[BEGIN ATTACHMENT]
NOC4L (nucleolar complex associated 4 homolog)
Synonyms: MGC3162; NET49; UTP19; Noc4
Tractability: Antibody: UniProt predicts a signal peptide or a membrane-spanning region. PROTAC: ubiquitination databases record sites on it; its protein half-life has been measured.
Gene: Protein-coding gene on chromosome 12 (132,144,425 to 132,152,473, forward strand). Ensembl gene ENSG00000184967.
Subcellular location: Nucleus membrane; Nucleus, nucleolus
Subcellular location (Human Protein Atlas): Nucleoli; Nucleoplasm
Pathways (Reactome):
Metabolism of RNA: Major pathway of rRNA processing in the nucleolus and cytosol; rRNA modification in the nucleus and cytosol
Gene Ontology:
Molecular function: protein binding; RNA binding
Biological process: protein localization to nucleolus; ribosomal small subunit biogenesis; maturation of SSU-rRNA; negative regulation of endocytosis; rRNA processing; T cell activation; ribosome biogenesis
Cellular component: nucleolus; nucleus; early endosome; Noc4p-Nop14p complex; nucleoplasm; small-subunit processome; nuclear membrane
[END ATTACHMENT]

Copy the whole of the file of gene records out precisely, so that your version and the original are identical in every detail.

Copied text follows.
NOC4L (nucleolar complex associated 4 homolog)
Synonyms: MGC3162; NET49; UTP19; Noc4
Tractability: Antibody: UniProt predicts a signal peptide or a membrane-spanning region. PROTAC: ubiquitination databases record sites on it; its protein half-life has been measured.
Gene: Protein-coding gene on chromosome 12 (132,144,425 to 132,152,473, forward strand). Ensembl gene ENSG00000184967.
Subcellular location: Nucleus membrane; Nucleus, nucleolus
Subcellular location (Human Protein Atlas): Nucleoli; Nucleoplasm
Pathways (Reactome):
Metabolism of RNA: Major pathway of rRNA processing in the nucleolus and cytosol; rRNA modification in the nucleus and cytosol
Gene Ontology:
Molecular function: protein binding; RNA binding
Biological process: protein localization to nucleolus; ribosomal small subunit biogenesis; maturation of SSU-rRNA; negative regulation of endocytosis; rRNA processing; T cell activation; ribosome biogenesis
Cellular component: nucleolus; nucleus; early endosome; Noc4p-Nop14p complex; nucleoplasm; small-subunit processome; nuclear membrane